Mayor Eric Adams revealed a shocking photo of a homeless camp littered with about 500 used syringes, as he vowed to continue cracking down makeshift shelters in the city on Wednesday.
“Look at this condition!” said an obviously annoyed Adams during a press conference at City Hall.
“And I have to pretend I don’t see this?”
The unidentified site is one of 244 sites where homeless people have lived in public, deputy mayor for operations Meera Joshi said.
Officials have cleaned up 239 of them since a multi-agency task force began conducting sweeps about a week ago, Joshi said.
Only five people living at the sites agreed to move to the city’s new “safe haven” in The Bronx, Adams said.
But he predicted many more would follow as soon as they saw a new brochure listing the rooms.
Adams pointed to a similar effort to get homeless people off the subway, which resulted in only 22 people getting off the train in the first week.
That number has since grown to more than 300, he said.
“This is the first inning of our nine-inning game,” said the mayor. “When this game is over, we’ll have a city that’s much better than the dysfunctional city we’ve witnessed for far too long.”
Adams also drew a clear line between his efforts and those of his predecessor, saying, “I’m not sure what he did.”
“That was the previous government. There’s a new government and the mayor’s name isn’t Bill de Blasio, he’s Eric Adams,” he said.
Also at the press conference, an NYPD official said the tree-dwelling homeless man arrested Monday after allegedly assaulting a Post reporter and a Post photographer had been hospitalized for a psychiatric evaluation.
Nutty “Squirrel-Man” Rewell Altunaga, 44, returned to his tree-lined spot in Upper Manhattan’s Riverbank State Park after being released from his charge of the alleged assaults.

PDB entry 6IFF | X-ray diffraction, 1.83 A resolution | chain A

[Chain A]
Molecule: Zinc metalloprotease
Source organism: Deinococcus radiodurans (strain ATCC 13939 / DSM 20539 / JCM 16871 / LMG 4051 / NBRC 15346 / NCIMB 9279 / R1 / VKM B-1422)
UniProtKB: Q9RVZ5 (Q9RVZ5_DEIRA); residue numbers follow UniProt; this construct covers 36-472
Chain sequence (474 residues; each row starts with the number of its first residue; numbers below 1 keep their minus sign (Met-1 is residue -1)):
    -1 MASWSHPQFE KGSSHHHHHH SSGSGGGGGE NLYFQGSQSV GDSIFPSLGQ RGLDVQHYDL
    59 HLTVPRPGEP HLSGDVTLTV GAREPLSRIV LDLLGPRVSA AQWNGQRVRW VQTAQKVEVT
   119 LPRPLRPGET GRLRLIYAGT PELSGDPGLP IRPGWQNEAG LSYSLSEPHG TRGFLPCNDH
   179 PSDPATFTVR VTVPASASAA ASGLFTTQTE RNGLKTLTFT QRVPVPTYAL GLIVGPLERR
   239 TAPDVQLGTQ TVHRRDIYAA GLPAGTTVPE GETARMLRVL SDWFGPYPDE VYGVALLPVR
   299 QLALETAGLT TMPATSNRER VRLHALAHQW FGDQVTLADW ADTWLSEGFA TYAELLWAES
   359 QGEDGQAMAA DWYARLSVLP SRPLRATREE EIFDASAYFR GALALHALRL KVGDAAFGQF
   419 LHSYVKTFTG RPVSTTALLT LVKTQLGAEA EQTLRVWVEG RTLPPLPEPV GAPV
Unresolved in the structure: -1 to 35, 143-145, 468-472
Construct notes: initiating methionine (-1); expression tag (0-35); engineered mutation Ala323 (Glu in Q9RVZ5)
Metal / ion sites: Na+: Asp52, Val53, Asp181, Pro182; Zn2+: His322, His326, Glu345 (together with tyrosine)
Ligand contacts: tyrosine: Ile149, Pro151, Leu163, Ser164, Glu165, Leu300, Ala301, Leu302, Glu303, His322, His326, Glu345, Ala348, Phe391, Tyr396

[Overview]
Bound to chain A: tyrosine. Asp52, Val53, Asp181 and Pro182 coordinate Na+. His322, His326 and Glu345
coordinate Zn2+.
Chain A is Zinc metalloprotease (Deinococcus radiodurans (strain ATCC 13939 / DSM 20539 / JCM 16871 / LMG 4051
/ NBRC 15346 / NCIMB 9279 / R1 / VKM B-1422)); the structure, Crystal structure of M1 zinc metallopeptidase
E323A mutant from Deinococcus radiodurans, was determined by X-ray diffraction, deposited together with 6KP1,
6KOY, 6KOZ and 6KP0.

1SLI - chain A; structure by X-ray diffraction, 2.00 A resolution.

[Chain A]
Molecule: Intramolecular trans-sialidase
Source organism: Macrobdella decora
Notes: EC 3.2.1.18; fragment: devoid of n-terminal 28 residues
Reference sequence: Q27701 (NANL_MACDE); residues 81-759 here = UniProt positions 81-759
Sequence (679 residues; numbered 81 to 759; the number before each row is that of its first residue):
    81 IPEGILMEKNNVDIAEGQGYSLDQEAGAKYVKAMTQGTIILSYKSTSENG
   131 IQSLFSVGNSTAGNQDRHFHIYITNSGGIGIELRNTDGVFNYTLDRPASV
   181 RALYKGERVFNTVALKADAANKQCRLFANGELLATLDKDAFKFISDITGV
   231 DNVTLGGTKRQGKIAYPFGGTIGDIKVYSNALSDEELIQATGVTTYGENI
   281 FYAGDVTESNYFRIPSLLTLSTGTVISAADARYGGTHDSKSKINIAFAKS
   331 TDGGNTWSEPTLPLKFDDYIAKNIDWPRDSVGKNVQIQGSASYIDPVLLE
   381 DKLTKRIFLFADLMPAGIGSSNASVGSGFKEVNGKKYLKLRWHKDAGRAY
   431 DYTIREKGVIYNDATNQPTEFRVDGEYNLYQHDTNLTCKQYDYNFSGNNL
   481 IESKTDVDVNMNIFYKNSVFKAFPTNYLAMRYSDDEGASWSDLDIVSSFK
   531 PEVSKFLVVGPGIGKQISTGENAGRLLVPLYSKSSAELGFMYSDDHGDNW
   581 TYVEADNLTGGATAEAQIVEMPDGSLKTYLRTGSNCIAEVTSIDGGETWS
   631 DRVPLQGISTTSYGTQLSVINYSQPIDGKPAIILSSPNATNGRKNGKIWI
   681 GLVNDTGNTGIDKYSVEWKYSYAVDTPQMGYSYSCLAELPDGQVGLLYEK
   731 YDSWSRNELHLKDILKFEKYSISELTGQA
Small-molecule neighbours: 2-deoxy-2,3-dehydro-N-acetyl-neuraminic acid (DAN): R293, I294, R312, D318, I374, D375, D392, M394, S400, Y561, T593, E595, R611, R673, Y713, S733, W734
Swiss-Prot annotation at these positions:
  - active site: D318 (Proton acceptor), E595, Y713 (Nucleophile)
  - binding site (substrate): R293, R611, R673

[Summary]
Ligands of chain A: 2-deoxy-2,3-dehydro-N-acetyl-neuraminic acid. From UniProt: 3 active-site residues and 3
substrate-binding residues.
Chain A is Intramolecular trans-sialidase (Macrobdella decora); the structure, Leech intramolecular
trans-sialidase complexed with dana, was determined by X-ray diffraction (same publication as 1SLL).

But the tarpaulin-covered treehouse was dismantled Wednesday morning, and he was placed in an ambulance and taken to Harlem Hospital, the NYPD said.
Three other homeless people were also hospitalized with apparent mental illness during the clean-up operations, and four people were charged with building structures on public land, NYPD deputy chief Brian McGinn said.
The 10 boroughs in Patrol Borough Manhattan South had the greatest concentration of homeless encampments — 85 — but there are no homeless families or children among those evicted during the clean-ups, McGinn said.
In the Boerum Hill neighborhood of Brooklyn, a Department of Homeless Services message warned that sanitation workers would clean up around the subway entrance on Smith and Warren streets on Wednesday.
“There’s a homeless guy who sits by the subway every day,” said the owner of the nearby Smith Street Barber Shop.
“He doesn’t have a tent or a box, he puts things over him – blanket, cardboard. He hasn’t been there for the last few days.”